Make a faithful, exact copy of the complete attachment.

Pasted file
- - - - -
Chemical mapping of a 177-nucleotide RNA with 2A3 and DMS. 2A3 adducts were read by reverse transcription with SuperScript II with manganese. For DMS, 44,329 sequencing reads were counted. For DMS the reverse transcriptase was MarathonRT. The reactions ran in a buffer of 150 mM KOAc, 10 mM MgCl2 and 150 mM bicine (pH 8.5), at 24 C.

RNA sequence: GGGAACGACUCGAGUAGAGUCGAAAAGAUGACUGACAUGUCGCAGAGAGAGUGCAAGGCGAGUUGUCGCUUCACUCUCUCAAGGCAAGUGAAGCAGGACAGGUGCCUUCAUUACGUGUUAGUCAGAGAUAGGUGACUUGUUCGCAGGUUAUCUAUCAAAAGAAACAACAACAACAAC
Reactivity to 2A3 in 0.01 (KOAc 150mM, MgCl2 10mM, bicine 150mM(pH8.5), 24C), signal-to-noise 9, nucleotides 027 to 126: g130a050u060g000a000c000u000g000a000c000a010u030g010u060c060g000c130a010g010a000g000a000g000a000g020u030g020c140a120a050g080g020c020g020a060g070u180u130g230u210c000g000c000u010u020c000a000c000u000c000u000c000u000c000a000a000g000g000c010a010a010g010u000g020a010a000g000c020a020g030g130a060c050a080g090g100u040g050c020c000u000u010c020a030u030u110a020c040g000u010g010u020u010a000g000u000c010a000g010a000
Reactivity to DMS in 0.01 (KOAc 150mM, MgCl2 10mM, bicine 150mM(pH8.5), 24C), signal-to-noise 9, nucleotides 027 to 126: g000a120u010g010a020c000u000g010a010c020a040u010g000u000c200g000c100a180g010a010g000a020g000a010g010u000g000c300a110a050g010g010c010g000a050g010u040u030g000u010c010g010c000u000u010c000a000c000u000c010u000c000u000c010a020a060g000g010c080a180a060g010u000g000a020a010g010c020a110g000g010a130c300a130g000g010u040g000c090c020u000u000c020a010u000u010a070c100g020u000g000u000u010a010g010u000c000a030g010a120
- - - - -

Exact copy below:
Chemical mapping of a 177-nucleotide RNA with 2A3 and DMS. 2A3 adducts were read by reverse transcription with SuperScript II with manganese. For DMS, 44,329 sequencing reads were counted. For DMS the reverse transcriptase was MarathonRT. The reactions ran in a buffer of 150 mM KOAc, 10 mM MgCl2 and 150 mM bicine (pH 8.5), at 24 C.

RNA sequence: GGGAACGACUCGAGUAGAGUCGAAAAGAUGACUGACAUGUCGCAGAGAGAGUGCAAGGCGAGUUGUCGCUUCACUCUCUCAAGGCAAGUGAAGCAGGACAGGUGCCUUCAUUACGUGUUAGUCAGAGAUAGGUGACUUGUUCGCAGGUUAUCUAUCAAAAGAAACAACAACAACAAC
Reactivity to 2A3 in 0.01 (KOAc 150mM, MgCl2 10mM, bicine 150mM(pH8.5), 24C), signal-to-noise 9, nucleotides 027 to 126: g130a050u060g000a000c000u000g000a000c000a010u030g010u060c060g000c130a010g010a000g000a000g000a000g020u030g020c140a120a050g080g020c020g020a060g070u180u130g230u210c000g000c000u010u020c000a000c000u000c000u000c000u000c000a000a000g000g000c010a010a010g010u000g020a010a000g000c020a020g030g130a060c050a080g090g100u040g050c020c000u000u010c020a030u030u110a020c040g000u010g010u020u010a000g000u000c010a000g010a000
Reactivity to DMS in 0.01 (KOAc 150mM, MgCl2 10mM, bicine 150mM(pH8.5), 24C), signal-to-noise 9, nucleotides 027 to 126: g000a120u010g010a020c000u000g010a010c020a040u010g000u000c200g000c100a180g010a010g000a020g000a010g010u000g000c300a110a050g010g010c010g000a050g010u040u030g000u010c010g010c000u000u010c000a000c000u000c010u000c000u000c010a020a060g000g010c080a180a060g010u000g000a020a010g010c020a110g000g010a130c300a130g000g010u040g000c090c020u000u000c020a010u000u010a070c100g020u000g000u000u010a010g010u000c000a030g010a120